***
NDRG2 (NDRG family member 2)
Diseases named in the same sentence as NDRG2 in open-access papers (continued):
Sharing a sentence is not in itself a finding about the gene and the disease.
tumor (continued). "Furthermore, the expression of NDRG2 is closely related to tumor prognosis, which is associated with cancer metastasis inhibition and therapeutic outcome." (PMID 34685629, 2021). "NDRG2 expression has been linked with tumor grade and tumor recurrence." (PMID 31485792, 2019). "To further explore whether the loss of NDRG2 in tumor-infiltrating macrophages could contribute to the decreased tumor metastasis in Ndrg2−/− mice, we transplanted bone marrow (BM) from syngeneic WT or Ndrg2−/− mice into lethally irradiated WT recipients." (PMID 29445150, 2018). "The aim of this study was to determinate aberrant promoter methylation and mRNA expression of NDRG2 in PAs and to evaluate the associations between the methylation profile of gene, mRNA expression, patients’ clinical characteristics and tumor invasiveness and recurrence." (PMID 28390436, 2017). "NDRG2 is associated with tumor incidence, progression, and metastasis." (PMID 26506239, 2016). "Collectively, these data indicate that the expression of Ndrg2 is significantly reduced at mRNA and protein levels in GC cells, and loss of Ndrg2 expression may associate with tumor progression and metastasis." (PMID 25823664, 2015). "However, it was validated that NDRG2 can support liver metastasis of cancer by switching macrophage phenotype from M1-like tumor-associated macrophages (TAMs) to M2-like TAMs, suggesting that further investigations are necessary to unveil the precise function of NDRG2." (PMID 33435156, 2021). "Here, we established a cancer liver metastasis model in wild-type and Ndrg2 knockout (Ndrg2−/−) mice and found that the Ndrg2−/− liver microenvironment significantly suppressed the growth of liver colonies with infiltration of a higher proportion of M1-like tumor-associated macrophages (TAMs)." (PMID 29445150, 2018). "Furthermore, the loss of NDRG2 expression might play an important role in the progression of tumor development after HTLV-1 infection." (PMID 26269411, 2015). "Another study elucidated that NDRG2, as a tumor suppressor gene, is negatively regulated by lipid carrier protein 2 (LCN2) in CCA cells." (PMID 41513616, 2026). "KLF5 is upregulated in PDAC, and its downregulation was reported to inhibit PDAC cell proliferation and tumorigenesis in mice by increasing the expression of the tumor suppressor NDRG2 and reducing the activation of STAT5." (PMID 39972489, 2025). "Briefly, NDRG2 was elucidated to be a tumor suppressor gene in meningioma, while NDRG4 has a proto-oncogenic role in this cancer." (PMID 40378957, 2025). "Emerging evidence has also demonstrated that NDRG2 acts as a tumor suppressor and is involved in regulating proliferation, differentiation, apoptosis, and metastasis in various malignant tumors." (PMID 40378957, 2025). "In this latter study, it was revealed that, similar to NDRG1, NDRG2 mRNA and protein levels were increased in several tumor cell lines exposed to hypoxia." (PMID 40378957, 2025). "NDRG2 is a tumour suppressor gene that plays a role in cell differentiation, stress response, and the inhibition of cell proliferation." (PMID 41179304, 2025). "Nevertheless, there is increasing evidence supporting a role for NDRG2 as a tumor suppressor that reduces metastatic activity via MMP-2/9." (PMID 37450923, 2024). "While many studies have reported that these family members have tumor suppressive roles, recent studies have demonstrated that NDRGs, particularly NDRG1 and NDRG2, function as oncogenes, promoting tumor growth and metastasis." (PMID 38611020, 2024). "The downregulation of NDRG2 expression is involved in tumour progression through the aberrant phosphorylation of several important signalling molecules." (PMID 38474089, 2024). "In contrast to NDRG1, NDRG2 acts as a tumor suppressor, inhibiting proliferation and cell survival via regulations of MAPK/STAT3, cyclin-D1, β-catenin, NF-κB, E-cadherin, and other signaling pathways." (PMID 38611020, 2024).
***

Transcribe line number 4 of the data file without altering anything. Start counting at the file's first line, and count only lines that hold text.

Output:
tumor (continued). "Furthermore, the expression of NDRG2 is closely related to tumor prognosis, which is associated with cancer metastasis inhibition and therapeutic outcome." (PMID 34685629, 2021). "NDRG2 expression has been linked with tumor grade and tumor recurrence." (PMID 31485792, 2019). "To further explore whether the loss of NDRG2 in tumor-infiltrating macrophages could contribute to the decreased tumor metastasis in Ndrg2−/− mice, we transplanted bone marrow (BM) from syngeneic WT or Ndrg2−/− mice into lethally irradiated WT recipients." (PMID 29445150, 2018). "The aim of this study was to determinate aberrant promoter methylation and mRNA expression of NDRG2 in PAs and to evaluate the associations between the methylation profile of gene, mRNA expression, patients’ clinical characteristics and tumor invasiveness and recurrence." (PMID 28390436, 2017). "NDRG2 is associated with tumor incidence, progression, and metastasis." (PMID 26506239, 2016). "Collectively, these data indicate that the expression of Ndrg2 is significantly reduced at mRNA and protein levels in GC cells, and loss of Ndrg2 expression may associate with tumor progression and metastasis." (PMID 25823664, 2015). "However, it was validated that NDRG2 can support liver metastasis of cancer by switching macrophage phenotype from M1-like tumor-associated macrophages (TAMs) to M2-like TAMs, suggesting that further investigations are necessary to unveil the precise function of NDRG2." (PMID 33435156, 2021). "Here, we established a cancer liver metastasis model in wild-type and Ndrg2 knockout (Ndrg2−/−) mice and found that the Ndrg2−/− liver microenvironment significantly suppressed the growth of liver colonies with infiltration of a higher proportion of M1-like tumor-associated macrophages (TAMs)." (PMID 29445150, 2018). "Furthermore, the loss of NDRG2 expression might play an important role in the progression of tumor development after HTLV-1 infection." (PMID 26269411, 2015). "Another study elucidated that NDRG2, as a tumor suppressor gene, is negatively regulated by lipid carrier protein 2 (LCN2) in CCA cells." (PMID 41513616, 2026). "KLF5 is upregulated in PDAC, and its downregulation was reported to inhibit PDAC cell proliferation and tumorigenesis in mice by increasing the expression of the tumor suppressor NDRG2 and reducing the activation of STAT5." (PMID 39972489, 2025). "Briefly, NDRG2 was elucidated to be a tumor suppressor gene in meningioma, while NDRG4 has a proto-oncogenic role in this cancer." (PMID 40378957, 2025). "Emerging evidence has also demonstrated that NDRG2 acts as a tumor suppressor and is involved in regulating proliferation, differentiation, apoptosis, and metastasis in various malignant tumors." (PMID 40378957, 2025). "In this latter study, it was revealed that, similar to NDRG1, NDRG2 mRNA and protein levels were increased in several tumor cell lines exposed to hypoxia." (PMID 40378957, 2025). "NDRG2 is a tumour suppressor gene that plays a role in cell differentiation, stress response, and the inhibition of cell proliferation." (PMID 41179304, 2025). "Nevertheless, there is increasing evidence supporting a role for NDRG2 as a tumor suppressor that reduces metastatic activity via MMP-2/9." (PMID 37450923, 2024). "While many studies have reported that these family members have tumor suppressive roles, recent studies have demonstrated that NDRGs, particularly NDRG1 and NDRG2, function as oncogenes, promoting tumor growth and metastasis." (PMID 38611020, 2024). "The downregulation of NDRG2 expression is involved in tumour progression through the aberrant phosphorylation of several important signalling molecules." (PMID 38474089, 2024). "In contrast to NDRG1, NDRG2 acts as a tumor suppressor, inhibiting proliferation and cell survival via regulations of MAPK/STAT3, cyclin-D1, β-catenin, NF-κB, E-cadherin, and other signaling pathways." (PMID 38611020, 2024).